Monday, September 17, 2012

The Unbanked $

The term unbanked refers to those who do not have a bank account. According to the FDIC 10 million American's do not have a checking or savings account, and 22% of all African-Americans have no checking or savings account. Most live in poor urban areas and rely heavily on check cashing institutions, and pawn shops, for all of their financial transactions. Check cashing places have proliferated certain neighborhoods so much so that they have become as much a part of the urban landscape as malt liquor billboard's and cigarette ads. Such places always charge a fee to cash checks, pay bills, and to wire transfer funds. For example, a check cashing place charges about $20 to cash a $600 check. If a patron were to cash a check twice a month the total amount spent in fees is $40 per month. In a years time that is a total of $480 is spent in fees.. In comparison, there are many banking institutions that will allow you deposit your payroll check for free provided that you have an account with them and some will even allow prospective account holders to open an account with no initial deposit. The same $480 spent in fees could be deposited into an interest bearing savings account or a checking account.
It would be easy for me to follow a familiar narrative, and write about greedy corporations like Western Union, which is one of the largest proprietors of check cashing places across the country, profiting from urban blight, and poverty. and it didn't come as a surprise when I discovered that they use sophisticated software in order to pin point prime locations predicated upon the number of desperate, poor and disenfranchised people, who live in areas where banks are few and far between. Their research has shown that these elements create repeat customers. It is not unusual for corporations to use target demographics in order to make such a determination because their main concern is profitability. There is no doubt that they are turning a profit by taking advantage of those who are at a disadvantage because of poverty, old age, infirmity or lack of transportation. But, in my opinion there is still something to be said for personal responsibility. Many of the people in these areas who are unbanked will gladly travel to another part of town to see a movie, buy the latest in footwear or see a show. But they will not take the time to travel to the nearest bank. We live in a day and time when immediate gratification has become the norm. It seems as if, as long as  needs and desires are met immediately there is no thought or value put into long term planning, just momentary satisfaction and accessibility. Believe it or not there are those who will gladly stand in long lines to be taken advantage of, if it is more convenient to do so. So paying a $25 fee to cash a check is worth it in the minds of some people if it means that it is simply the easiest option.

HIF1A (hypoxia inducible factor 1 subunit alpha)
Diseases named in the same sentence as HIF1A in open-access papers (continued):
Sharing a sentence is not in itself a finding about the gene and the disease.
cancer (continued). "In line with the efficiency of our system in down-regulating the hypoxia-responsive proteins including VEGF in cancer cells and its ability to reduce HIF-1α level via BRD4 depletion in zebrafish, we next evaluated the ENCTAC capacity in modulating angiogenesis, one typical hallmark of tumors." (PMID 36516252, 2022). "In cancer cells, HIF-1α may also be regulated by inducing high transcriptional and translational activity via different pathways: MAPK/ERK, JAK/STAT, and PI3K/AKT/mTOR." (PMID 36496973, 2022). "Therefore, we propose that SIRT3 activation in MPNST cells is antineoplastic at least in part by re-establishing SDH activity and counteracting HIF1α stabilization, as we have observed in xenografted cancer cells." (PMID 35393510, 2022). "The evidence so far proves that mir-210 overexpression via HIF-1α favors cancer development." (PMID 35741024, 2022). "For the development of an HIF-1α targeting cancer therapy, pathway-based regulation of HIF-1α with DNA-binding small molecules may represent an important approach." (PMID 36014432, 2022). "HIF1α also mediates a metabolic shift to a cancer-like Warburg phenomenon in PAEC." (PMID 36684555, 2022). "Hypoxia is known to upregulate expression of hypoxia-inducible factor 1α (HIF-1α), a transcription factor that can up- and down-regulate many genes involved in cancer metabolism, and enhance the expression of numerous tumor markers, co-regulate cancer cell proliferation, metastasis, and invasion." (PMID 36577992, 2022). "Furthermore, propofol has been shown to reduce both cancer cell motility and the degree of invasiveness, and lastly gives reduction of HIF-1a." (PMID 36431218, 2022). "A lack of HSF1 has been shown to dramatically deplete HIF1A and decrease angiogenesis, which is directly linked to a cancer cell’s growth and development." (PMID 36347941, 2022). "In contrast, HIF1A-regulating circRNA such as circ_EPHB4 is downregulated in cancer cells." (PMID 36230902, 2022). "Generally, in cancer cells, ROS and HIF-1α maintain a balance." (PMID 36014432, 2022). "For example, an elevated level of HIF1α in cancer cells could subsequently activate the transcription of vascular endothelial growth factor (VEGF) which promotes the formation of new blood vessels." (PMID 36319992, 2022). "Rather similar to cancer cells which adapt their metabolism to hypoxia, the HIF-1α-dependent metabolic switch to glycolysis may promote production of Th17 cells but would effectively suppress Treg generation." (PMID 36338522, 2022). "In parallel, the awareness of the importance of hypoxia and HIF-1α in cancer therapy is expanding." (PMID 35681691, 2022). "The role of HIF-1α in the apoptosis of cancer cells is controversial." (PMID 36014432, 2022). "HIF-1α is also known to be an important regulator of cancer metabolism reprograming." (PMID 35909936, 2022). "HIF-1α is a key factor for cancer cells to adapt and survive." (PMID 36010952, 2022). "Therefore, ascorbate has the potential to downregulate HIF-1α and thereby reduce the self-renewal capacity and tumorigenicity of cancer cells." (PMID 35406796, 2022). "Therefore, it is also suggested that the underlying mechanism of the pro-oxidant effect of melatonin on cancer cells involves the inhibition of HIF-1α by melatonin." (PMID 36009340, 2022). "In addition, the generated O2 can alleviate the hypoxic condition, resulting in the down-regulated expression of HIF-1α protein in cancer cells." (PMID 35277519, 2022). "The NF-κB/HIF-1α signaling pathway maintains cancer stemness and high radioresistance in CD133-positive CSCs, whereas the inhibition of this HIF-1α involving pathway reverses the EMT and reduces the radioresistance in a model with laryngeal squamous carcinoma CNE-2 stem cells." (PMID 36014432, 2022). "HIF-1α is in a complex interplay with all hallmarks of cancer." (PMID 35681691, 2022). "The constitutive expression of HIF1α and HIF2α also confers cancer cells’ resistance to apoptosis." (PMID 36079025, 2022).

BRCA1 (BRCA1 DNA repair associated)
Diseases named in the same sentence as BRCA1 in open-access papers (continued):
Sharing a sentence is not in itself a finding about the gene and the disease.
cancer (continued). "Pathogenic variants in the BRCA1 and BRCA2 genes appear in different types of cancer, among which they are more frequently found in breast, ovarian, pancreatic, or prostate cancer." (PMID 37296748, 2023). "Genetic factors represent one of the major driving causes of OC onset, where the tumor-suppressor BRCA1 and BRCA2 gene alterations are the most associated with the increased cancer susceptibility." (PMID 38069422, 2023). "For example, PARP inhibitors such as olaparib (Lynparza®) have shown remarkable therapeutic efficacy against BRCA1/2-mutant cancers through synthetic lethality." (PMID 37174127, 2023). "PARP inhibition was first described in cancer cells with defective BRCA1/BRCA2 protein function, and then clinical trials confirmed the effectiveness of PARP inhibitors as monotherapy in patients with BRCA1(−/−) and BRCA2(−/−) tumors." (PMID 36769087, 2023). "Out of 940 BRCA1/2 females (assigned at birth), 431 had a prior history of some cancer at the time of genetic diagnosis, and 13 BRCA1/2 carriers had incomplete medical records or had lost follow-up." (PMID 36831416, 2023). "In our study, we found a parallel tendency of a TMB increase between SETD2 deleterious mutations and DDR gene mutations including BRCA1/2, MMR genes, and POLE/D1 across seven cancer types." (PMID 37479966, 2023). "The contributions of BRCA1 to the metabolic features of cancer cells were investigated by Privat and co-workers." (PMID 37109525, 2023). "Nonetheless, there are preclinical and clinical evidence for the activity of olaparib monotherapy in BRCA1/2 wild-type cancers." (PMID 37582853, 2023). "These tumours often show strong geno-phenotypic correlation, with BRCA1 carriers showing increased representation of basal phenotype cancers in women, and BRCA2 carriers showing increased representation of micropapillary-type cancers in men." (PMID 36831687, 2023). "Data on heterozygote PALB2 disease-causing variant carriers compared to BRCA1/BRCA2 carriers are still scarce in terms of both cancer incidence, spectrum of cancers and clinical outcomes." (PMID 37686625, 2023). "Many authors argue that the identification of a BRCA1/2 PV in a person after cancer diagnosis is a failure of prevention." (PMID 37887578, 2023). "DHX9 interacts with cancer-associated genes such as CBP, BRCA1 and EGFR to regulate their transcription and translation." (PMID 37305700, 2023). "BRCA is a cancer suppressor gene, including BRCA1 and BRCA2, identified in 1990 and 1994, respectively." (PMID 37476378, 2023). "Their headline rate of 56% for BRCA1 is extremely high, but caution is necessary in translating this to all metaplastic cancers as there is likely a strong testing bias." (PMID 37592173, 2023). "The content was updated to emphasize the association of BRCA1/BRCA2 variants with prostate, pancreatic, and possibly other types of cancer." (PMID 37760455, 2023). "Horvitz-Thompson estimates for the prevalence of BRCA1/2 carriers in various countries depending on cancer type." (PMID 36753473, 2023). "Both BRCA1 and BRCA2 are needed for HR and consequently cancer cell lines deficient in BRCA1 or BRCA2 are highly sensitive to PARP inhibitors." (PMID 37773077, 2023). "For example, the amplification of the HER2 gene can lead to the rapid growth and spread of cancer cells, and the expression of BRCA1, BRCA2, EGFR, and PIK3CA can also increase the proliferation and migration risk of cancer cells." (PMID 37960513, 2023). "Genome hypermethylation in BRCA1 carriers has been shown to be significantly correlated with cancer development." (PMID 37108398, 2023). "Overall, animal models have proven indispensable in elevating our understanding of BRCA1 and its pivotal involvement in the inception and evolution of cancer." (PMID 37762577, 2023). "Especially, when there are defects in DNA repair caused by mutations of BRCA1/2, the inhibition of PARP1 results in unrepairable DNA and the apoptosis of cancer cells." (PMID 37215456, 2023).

I am not saddled, and perched on my high horse being critical of anyone, because I've been there. I have stood on line at check cashing places and I have paid upwards of $25 or more just because it was convenient, and I have payed more than a few bills for a fee just because it was easier. But, there has to be a point in life where we decide that enough is enough. Making mistakes is a part of life, but making the same mistake over and over again is insane. Quick fixes are only temporary, and while I do have some objectivity given the fact that some people just don't know any better, there are many people who do. It has often been said that knowing is half the battle. But in all honesty, those who know, and still insist on defeating themselves have no one to blame but themselves for losing the battle.


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